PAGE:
jump to navigation
  • Devil Wings Mystery November 21, 2017

    Author: Beach Combing | in : Modern , trackback

    devil wings

    This site has pioneered the study of fairy wings. In the last years a number of posts have pointed to the origins of fairy wings in Britain in the late eighteenth century; looked at fairy wings types; and even looked at how fairy wings were constructed by anxious mothers in the 1800s. Our colleague and fellow-blogger Chris Woodyard has just though thrown one of her interesting stink bombs in our general direction. This image above appears in The Devil in Britain and America by John Ashton, 1896. Ashton gathered together a number of contemporary (i.e. 17C and 18C) images together and used them in his work. Irritatingly though he did not identify where this marvelous image came from. (Or as it happens any others he employed: bad Victorian historian!)

    What the image shows is a typical sabbat. Women and devils are sitting around a table enjoying roast baby. Notice how the women come from different social classes: i.e. the devil is everywhere. All our witch sources would suggest that this meal was followed or preceded by some very unpleasant sexual intercourse. In any case, what caught Chris’ attention were the devils’ wings: huge thanks to Chris for this nod. Now devils, as fallen angels, have wings, but the normal convention, dating back to Late Antiquity, is to give them bats wings. Yet here they seem to have borrowed, as fairies would a century or so later, from the insect kingdom. What the heck is going on? It is always possible that our artist had ingested some fly agaric: it happens to the best of illustrators at some point or other.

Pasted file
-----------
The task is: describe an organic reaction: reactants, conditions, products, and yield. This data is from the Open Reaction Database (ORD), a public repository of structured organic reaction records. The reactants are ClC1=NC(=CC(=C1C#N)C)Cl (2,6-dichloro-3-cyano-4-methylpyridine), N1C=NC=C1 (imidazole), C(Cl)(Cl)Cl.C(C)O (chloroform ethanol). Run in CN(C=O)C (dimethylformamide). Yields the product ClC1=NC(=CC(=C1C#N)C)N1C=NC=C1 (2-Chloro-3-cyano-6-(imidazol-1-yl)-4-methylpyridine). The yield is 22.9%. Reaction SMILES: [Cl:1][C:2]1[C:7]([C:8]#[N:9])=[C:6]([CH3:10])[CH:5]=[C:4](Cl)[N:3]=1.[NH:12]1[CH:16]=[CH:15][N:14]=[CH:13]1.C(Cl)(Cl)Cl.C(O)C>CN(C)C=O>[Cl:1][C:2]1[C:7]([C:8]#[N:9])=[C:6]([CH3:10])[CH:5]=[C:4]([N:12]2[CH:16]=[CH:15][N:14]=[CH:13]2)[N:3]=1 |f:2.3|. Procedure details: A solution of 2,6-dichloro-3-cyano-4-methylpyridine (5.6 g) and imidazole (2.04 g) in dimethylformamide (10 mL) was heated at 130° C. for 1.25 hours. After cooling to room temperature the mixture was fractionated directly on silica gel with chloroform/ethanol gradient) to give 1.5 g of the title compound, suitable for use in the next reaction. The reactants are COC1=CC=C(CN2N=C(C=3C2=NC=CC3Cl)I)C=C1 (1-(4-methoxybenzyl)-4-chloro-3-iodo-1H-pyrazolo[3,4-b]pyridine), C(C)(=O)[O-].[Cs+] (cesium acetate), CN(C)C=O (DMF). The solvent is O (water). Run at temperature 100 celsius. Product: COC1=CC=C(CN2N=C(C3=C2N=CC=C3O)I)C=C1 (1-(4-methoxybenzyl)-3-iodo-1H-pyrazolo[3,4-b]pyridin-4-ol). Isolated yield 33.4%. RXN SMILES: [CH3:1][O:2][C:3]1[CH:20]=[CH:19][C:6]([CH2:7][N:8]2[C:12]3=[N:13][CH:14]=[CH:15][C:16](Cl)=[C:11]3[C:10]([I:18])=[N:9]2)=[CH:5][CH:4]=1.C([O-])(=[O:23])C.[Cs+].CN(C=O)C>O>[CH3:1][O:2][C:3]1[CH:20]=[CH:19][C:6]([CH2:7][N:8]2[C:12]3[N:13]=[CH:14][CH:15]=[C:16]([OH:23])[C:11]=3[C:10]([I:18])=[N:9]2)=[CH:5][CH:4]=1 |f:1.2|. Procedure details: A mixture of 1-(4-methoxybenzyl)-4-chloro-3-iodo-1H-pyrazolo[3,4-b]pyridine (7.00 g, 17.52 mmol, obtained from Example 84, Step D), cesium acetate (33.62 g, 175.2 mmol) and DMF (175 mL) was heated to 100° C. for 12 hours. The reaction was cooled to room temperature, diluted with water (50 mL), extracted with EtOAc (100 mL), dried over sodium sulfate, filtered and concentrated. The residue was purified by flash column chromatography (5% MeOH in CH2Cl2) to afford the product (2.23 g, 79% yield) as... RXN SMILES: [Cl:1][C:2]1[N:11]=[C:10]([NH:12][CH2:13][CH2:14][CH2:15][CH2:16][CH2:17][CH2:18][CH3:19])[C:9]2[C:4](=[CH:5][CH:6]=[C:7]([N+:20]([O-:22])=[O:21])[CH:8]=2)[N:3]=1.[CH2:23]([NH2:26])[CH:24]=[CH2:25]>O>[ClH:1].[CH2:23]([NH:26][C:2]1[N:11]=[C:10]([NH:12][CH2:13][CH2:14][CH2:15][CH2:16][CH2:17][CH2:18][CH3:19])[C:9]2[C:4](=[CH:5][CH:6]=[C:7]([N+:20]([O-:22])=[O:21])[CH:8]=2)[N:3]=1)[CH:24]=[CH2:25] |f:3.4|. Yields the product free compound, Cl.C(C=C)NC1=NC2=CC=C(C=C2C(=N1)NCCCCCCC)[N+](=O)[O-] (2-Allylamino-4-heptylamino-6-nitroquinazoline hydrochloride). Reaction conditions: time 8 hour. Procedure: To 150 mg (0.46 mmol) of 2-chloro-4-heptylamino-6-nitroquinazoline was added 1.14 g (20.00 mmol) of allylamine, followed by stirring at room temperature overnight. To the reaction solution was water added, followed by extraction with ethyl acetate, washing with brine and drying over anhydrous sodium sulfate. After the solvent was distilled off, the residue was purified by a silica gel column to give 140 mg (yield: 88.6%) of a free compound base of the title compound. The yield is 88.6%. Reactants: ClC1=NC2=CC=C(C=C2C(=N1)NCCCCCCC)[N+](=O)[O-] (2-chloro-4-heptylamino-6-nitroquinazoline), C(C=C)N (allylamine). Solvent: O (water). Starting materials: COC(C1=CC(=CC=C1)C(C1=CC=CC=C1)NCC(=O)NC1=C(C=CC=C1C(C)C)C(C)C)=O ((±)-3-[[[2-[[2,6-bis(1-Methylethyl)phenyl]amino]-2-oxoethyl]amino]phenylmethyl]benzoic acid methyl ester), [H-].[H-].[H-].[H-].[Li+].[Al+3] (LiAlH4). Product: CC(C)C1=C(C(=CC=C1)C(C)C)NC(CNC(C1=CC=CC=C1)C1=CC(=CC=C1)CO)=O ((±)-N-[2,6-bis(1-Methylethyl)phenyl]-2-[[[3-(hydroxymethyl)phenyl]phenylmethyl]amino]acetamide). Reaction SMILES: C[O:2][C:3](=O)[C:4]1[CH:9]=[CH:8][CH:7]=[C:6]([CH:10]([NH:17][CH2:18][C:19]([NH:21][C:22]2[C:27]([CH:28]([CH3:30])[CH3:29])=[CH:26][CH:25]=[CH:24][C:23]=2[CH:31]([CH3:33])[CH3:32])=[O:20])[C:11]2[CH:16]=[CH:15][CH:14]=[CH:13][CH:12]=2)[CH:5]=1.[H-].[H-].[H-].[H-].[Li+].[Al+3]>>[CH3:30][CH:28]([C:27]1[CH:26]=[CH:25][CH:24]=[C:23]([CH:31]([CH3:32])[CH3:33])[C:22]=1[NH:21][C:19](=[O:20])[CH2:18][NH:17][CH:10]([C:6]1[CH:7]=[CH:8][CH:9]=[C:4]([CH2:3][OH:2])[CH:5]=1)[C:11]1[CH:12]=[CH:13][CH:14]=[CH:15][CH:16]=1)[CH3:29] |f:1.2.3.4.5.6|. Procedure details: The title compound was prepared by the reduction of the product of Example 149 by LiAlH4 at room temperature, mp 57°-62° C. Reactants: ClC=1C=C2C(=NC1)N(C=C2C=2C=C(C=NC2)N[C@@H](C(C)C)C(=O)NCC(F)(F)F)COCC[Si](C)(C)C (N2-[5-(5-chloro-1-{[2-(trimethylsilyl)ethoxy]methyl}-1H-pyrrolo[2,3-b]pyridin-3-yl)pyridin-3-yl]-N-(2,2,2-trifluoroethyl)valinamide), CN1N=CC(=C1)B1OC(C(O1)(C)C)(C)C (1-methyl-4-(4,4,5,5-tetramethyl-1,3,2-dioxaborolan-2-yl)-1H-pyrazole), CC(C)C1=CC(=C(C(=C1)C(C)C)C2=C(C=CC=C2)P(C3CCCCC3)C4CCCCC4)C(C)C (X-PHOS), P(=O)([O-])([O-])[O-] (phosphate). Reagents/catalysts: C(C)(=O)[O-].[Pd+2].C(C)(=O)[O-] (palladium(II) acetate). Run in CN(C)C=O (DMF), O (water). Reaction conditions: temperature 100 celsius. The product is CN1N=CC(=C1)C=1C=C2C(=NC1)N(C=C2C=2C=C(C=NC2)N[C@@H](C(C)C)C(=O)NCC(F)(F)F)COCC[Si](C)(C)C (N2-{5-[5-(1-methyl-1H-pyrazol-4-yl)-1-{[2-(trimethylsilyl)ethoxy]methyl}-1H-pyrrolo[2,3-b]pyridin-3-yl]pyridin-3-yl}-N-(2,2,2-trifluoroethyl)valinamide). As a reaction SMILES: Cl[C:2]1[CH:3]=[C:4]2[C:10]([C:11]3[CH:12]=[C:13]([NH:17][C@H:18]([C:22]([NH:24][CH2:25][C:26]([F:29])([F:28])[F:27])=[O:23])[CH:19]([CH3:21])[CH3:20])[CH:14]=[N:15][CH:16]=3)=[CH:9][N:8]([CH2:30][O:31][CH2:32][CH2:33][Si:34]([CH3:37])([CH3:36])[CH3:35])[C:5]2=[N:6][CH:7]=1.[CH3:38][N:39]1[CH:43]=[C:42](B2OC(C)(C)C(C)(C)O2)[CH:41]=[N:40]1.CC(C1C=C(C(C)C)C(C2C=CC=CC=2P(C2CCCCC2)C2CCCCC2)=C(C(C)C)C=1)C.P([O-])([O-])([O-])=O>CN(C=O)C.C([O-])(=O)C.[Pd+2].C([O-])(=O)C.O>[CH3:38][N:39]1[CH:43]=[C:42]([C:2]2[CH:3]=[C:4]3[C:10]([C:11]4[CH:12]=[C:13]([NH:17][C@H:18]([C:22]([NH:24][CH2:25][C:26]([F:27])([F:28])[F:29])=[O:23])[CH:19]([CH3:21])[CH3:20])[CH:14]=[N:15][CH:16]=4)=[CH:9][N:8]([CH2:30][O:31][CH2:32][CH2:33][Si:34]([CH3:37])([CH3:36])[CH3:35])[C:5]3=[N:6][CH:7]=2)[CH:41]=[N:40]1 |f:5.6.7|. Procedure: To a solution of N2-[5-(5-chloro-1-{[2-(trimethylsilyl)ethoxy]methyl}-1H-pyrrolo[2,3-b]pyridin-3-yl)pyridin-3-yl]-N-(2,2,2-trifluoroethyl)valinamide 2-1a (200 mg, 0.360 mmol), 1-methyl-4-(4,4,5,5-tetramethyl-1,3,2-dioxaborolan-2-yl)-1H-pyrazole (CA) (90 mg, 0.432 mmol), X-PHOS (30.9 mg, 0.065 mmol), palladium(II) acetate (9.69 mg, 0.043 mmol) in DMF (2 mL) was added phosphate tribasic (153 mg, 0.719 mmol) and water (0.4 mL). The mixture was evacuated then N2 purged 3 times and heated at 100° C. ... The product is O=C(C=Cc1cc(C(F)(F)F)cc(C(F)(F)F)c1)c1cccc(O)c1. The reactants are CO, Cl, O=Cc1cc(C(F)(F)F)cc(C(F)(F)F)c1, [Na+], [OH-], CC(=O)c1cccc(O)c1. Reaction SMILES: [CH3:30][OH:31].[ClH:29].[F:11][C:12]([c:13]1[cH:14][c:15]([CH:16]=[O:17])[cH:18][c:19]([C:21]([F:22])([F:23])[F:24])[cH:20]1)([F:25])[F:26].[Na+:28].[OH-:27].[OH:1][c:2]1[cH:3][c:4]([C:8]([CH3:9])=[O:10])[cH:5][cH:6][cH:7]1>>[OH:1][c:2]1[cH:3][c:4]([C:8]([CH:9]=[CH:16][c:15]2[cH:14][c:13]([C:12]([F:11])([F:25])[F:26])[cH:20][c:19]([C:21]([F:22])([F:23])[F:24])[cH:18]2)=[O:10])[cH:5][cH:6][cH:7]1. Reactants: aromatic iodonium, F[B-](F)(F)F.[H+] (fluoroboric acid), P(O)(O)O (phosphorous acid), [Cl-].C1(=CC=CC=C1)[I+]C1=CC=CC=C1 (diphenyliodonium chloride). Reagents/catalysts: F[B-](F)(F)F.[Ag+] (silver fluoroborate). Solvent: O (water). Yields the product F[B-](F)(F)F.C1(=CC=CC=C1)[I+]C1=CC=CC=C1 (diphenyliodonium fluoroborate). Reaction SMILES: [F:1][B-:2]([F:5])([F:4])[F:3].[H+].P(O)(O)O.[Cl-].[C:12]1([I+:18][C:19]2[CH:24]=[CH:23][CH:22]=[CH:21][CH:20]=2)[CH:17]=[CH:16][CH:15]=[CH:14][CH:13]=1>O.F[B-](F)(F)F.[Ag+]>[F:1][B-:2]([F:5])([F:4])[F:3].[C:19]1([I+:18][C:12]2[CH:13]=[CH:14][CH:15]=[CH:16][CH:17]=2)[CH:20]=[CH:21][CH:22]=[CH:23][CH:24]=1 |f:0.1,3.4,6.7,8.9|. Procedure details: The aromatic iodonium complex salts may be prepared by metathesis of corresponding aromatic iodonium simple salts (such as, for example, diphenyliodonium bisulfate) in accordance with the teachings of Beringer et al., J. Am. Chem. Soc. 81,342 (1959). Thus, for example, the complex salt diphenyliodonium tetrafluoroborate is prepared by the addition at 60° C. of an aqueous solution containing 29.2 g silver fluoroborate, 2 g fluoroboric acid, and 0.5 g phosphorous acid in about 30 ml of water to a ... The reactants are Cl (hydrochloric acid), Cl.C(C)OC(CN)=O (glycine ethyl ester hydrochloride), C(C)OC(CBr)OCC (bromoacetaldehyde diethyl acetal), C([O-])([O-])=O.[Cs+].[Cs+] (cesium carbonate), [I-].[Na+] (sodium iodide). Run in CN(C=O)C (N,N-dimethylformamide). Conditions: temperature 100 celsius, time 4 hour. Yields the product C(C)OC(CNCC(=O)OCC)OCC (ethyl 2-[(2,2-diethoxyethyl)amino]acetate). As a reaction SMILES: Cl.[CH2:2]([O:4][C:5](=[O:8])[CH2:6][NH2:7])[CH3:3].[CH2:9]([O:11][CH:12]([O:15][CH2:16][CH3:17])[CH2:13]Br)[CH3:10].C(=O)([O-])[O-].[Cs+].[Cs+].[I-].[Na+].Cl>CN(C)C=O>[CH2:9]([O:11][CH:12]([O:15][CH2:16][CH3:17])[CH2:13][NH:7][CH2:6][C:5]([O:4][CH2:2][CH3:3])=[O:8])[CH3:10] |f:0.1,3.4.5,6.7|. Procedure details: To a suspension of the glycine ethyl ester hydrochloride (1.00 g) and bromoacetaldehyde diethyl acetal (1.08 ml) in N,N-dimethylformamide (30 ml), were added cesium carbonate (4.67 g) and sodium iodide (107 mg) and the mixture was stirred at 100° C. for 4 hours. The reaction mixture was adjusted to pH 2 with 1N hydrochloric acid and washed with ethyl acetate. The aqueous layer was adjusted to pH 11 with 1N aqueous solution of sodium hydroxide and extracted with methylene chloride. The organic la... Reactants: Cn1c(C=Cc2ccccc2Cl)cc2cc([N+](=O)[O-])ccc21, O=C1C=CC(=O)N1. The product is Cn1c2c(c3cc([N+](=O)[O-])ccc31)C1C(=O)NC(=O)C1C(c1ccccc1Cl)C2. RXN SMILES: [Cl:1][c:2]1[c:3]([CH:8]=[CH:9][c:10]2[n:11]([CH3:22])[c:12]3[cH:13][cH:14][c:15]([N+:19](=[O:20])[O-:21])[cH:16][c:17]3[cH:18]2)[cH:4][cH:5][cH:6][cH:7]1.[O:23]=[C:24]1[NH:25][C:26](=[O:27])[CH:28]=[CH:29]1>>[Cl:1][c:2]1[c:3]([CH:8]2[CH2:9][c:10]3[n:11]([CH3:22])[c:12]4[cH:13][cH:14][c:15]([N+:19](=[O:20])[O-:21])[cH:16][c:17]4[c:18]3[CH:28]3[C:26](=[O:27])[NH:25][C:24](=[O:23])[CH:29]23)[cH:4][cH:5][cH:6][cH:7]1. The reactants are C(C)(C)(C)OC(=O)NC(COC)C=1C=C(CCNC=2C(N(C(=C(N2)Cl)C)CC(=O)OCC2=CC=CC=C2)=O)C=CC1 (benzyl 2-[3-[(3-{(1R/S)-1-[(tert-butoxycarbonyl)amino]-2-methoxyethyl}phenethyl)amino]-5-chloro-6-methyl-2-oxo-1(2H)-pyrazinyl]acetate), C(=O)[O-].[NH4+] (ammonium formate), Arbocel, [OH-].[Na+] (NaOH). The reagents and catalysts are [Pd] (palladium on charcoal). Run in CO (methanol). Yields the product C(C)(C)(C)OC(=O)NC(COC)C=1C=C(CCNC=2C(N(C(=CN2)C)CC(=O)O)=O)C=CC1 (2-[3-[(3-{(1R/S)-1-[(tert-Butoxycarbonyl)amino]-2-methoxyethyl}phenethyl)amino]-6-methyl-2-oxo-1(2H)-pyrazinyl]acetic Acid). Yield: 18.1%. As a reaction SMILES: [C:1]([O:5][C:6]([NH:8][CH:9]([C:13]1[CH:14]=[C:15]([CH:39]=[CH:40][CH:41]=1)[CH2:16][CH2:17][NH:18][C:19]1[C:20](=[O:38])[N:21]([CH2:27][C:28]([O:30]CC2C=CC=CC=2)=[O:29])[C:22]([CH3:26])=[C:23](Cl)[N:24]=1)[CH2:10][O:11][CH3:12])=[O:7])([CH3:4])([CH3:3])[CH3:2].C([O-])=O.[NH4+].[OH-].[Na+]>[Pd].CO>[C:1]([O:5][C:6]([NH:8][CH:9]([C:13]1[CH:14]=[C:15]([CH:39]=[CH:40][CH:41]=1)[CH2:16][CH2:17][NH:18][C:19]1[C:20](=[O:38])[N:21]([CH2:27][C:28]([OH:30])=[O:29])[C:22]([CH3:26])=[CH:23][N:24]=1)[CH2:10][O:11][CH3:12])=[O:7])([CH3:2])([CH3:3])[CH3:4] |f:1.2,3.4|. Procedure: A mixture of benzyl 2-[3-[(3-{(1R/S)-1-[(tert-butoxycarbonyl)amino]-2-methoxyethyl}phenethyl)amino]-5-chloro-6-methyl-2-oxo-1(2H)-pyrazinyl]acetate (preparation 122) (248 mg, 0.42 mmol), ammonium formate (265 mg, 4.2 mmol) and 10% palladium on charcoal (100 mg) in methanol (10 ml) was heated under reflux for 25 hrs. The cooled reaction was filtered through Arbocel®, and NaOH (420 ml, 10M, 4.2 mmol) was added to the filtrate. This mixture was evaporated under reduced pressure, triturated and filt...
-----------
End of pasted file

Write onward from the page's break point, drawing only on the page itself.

But Chris was not happy with this solution and proceeded to dig out more of these damn moth- or may-fly demons. Here is one from the late 1600s, first half 1700s (undated)? And here is one dated to 1720: though not 100% convinced these are moth/insect wings.

    This is certainly a minority tradition within the greater tradition of lizard noses and bats’ wings. But where does it come from? What does it mean? And does it infect the fairy tradition? drbeachcombing AT gmail DOT com

    30 Nov 2017: Chris S writes ‘When fairies got their wings, those appendages resembled those of insects. Devils with insect wings may come from religious zealots who saw the fairy-faith as heresy with fairies as little devils. Faithful humans, as I presume thinking could’ve gone, can see beyond the glamour and apprehend fairies in their full infernal glory. A little more simple, devils have wings because angels have wings. Devils are naught but fallen angels, much like their boss. Rather than beautiful white wings with proper, snow-white feathers, theirs are from filthy, shit-eating flies and other insects known to nourish themselves with the dead. All the more reason to pound one’s bible and pursue a life of celibate piety, rather than leaving out a nightly saucer of milk and honey for the Good Folk.’